The Architecture of Diplomacy: The British Ambassador's Residence in Washington.pdf
Anthony Seldon is a historian. His published work includes the leading biographies of Gordon Brown, Tony Blair, and John Major. Daniel Collings is a political historian and Director of U.S. Research for Margaret Thatcher's authorized biography. Eric Sander's photographs have been published in numerous magazines worldwide, including Life, Time, and Newsweek, and in more than fifteen books.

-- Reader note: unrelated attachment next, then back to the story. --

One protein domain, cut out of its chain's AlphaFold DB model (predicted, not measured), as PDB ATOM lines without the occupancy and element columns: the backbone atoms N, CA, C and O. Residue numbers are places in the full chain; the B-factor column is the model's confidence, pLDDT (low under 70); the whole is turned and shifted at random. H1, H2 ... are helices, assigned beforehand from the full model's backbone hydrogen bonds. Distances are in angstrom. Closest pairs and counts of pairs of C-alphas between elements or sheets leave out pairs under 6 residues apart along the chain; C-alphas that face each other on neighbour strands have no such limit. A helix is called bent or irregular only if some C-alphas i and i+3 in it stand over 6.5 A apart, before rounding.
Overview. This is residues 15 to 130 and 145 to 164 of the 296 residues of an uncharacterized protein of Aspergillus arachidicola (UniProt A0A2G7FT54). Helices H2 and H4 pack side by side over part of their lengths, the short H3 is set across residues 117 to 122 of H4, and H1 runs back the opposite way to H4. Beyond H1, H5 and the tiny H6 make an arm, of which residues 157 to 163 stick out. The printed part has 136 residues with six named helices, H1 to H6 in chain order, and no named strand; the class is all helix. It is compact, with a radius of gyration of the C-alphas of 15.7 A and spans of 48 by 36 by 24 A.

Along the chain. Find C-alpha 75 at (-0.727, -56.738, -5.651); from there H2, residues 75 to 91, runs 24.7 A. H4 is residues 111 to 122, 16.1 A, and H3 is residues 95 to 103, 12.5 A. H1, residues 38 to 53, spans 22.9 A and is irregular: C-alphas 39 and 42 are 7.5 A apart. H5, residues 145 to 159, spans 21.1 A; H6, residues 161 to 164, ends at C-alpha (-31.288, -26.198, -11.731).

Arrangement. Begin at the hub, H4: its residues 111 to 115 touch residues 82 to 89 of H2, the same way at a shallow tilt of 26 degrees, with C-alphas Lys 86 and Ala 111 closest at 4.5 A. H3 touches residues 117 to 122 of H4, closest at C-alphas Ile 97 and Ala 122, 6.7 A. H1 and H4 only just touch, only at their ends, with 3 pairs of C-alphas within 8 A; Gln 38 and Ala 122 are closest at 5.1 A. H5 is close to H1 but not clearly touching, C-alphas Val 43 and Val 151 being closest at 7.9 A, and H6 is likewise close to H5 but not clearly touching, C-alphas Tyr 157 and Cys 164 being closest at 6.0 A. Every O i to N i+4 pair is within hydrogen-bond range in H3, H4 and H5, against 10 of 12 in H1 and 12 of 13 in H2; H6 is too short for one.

An intimate excursion, past and present, into the British ambassador's residence in Washington beguiles with its exceptional interior design, extensive horticulture collection, and politically charged history. Since opening its doors in 1930, the British ambassador's residence has been considered the premier diplomatic address in Washington, D.C. A cross between an English country house and a neo-Palladian plantation, the residence is a compelling but often overlooked example of the work of Sir Edwin Lutyens. In this book, Anthony Seldon and Daniel Collings explore both the genius of Lutyens's design and the rich history of Anglo-American relations that has unfolded within its walls. The house and its extensive gardens are lavishly illustrated by specially commissioned photography, while striking images from the archives bring to life events from its past. Through such prized events and the skill of successive ambassadors arose a building that helped create and then embody the "special relationship." From Winston Churchill's rambunctious visits during the Second World War to the dark days of Vietnam, and the rejuvenation of the relationship during the Thatcher-Reagan period, this book takes the reader deep behind the scenes.